Ad by The Cutting Edge News

The Cutting Edge

Wednesday July 18 2018 reaching 1.4 million monthly
Ad by The Cutting Edge News

Lehman on the Edge

Back to Page One

Lehman Brothers and Government Regulation: It Was the Least they Could Do

September 27th 2010

Crime Topics - Richard Fuld
Former Lehman CEO Richard Fuld

On September 1, former Lehman Brothers CEO Richard Fuld Jr. testified about the failure of his Wall Street firm, painting himself and his company as victims of “uncontrollable market forces” and unsympathetic government banking officials.

Afterward, The New York Times said the seemingly “tragic and solitary figure” had gained a “fairly sympathetic hearing” from the federal Financial Crisis Inquiry Commission as he gave his version of the chaotic days before Lehman’s massive bankruptcy filing on Sept. 15, 2008 — two years ago.

No Wall Street player did more than Lehman to bring the subprime mortgage boom to life. It began its push into subprime in the mid-1990s, helping what was then a niche business begin its dramatic expansion. Ten times over a span of 11 years, Lehman ranked first or second on the list of Wall Street’s top packagers of subprime mortgage-backed securities. In 2005, at the height of the subprime boom, the firm put together $54 billion in subprime mortgage-backed bonds — more than any investment bank had ever packaged.

Three years of investigation in Lehman's methods have yielded my book The Monster: How a Gang of Predatory Lenders and Wall Street Bankers Fleeced America—and Spawned a Global Crisis,which delves into the rise and fall of the subprime industry. It revealed many highlights and lowlights that illustrate how Lehman helped fuel the growth of subprime — and how it enabled the questionable practices that came to dominate the market.


■One of the subprime lenders Lehman financed in the 1990s was First Alliance Mortgage Company, known as FAMCO for short. Lehman got involved with FAMCO even though one of Lehman’s own vice presidents warned that the lender was the kind of place where you “leave your ethics at the door,” and that it specialized in “high-pressure sales to people in a weak state.” The lender frequently charged borrowers as many as 20 upfront points on their loans — $20,000 in initial fees on a $100,000 loan.

Lehman helped steer hundreds of millions of dollars in funding FAMCO’s way. In 1999 and 2000, it kept FAMCO afloat after other investment banks, spooked by a series of government investigations of the lender, refused to provide it financing.

Lehman denied wrongdoing. A federal jury later concluded that FAMCO had engaged in fraud, and that Lehman had knowingly “aided and abetted” the fraud. An appeals-court panel upheld the jury’s conclusion, writing: “Lehman admits that it knowingly provided ‘significant assistance’ to First Alliance’s business, but distinguishes that from providing substantial assistance to fraud. In a situation where a company’s whole business is built like a house of cards on a fraudulent enterprise, this is a distinction without a difference.”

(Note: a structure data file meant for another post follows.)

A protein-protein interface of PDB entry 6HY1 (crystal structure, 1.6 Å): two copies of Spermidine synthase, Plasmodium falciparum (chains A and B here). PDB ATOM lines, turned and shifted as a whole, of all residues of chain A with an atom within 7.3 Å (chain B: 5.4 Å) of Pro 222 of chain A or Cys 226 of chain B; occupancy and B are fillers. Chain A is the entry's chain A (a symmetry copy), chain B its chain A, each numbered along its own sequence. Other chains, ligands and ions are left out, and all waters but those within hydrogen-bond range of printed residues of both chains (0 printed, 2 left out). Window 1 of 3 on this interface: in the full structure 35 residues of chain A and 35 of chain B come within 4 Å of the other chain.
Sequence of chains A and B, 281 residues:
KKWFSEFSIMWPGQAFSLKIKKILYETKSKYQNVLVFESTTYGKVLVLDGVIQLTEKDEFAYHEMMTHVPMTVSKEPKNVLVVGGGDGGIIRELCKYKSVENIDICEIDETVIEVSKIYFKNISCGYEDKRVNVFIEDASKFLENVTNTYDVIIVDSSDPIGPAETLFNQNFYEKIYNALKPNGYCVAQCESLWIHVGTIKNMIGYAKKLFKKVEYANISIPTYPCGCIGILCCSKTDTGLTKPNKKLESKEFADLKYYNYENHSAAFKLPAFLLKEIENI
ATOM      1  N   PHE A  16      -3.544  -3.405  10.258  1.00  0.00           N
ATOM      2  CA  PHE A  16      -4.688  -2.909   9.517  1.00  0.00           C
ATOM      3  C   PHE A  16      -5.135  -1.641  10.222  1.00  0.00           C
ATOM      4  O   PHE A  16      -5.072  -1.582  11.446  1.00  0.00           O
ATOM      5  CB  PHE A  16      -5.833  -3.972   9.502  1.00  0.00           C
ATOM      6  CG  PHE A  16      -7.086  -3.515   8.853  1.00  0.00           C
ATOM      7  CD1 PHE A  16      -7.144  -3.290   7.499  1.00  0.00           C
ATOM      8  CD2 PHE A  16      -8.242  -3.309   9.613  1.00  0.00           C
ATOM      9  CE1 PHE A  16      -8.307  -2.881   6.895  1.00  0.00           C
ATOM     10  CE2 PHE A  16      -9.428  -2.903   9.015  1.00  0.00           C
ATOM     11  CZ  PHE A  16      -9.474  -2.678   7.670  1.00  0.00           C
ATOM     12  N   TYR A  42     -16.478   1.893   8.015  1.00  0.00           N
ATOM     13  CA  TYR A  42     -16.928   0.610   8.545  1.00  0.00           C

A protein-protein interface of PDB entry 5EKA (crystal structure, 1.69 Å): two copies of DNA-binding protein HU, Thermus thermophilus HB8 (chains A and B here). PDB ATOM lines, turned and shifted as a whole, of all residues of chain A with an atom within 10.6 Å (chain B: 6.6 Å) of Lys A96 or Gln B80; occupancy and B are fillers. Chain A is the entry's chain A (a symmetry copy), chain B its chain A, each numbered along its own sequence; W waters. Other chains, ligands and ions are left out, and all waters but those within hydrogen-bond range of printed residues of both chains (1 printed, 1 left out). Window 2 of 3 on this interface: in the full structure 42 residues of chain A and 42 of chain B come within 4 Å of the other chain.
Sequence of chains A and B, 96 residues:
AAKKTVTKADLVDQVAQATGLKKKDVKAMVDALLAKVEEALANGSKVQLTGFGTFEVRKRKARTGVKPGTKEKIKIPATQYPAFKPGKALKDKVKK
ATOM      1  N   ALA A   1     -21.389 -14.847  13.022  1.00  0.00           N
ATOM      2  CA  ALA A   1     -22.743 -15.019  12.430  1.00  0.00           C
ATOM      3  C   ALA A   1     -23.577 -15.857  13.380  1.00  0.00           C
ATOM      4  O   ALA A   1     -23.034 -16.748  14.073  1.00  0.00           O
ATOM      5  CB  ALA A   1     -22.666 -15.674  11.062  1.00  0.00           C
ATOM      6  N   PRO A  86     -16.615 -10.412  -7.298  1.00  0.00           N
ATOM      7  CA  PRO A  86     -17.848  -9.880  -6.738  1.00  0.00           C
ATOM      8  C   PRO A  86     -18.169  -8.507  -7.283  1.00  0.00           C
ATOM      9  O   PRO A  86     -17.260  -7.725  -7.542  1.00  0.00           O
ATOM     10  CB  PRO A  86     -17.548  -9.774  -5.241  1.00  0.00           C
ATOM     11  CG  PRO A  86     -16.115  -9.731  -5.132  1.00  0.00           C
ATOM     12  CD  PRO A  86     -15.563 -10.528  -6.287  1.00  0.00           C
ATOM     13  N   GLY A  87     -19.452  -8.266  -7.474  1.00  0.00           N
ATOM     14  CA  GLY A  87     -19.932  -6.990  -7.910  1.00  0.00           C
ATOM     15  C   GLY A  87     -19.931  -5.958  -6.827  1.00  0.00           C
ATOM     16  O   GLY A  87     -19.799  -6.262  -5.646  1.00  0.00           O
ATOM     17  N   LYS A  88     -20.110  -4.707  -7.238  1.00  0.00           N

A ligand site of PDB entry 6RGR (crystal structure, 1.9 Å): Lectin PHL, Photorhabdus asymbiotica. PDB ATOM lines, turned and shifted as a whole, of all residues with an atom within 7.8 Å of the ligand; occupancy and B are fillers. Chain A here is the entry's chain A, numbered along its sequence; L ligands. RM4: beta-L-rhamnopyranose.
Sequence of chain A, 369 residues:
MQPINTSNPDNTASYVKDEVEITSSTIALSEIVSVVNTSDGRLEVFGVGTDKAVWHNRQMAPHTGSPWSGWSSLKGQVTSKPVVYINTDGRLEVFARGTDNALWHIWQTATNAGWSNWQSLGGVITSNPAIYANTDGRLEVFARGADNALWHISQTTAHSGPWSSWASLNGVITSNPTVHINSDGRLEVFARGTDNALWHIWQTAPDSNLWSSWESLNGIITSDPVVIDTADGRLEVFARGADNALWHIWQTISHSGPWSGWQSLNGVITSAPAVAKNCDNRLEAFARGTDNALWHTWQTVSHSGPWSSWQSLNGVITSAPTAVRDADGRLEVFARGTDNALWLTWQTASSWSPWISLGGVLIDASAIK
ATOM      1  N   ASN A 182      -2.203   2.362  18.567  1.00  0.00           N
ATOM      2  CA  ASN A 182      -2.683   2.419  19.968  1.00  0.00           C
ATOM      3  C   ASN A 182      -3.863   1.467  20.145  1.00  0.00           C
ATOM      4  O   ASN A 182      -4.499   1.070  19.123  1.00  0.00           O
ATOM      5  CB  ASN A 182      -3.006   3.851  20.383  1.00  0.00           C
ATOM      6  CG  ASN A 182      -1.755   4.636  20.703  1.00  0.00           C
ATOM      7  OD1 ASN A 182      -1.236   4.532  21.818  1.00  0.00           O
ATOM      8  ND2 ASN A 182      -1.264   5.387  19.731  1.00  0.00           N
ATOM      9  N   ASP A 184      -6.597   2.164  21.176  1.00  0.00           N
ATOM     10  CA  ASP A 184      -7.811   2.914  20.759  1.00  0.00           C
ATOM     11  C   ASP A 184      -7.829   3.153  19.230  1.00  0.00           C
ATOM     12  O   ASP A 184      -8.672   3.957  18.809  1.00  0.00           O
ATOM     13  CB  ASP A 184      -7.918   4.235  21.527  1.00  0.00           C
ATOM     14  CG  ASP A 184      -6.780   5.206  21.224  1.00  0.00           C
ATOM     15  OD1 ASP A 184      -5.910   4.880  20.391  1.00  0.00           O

■Along with raising money to support independent lenders, Lehman also owned two subprime lenders outright, BNC Mortgage and Finance America. In 2007, I interviewed 25 former employees of these two companies who said that workers and managers at the lenders engaged in a variety of shady practices to put borrowers into deals they couldn’t afford; in some instances, several former employees alleged, workers used scissors, tape and Wite-Out to create fake tax forms and pay stubs and make loan applicants’ financial profiles look better. One ex-employee told me staffers who tried to “take a stand” against such practices “were reprimanded for not being cooperative — not wanting to be creative about making deals work.”

Lehman officials said that any such instances were not representative of the company’s practices. They said the firm had tough antifraud controls and it went to great lengths to screen out dicey loans.

■Another Lehman subsidiary that funded significant numbers of questionable loans during the boom years was Aurora Loan Services. Aurora focused on “Alt-A” loans, which fit somewhere between subprime and A-credit loans. An in-house special investigations team reviewed a sample of mortgages packaged into securitizations by Lehman’s structured finance experts, and found that 40 to 50 percent of them had misrepresentations in the loan documents, according to a witness in a securities fraud lawsuit later filed by Lehman investors. Another sample, the witness said, showed even worse numbers — more than 70 percent of those loan files showed signs of fraud, such as inflated property appraisals.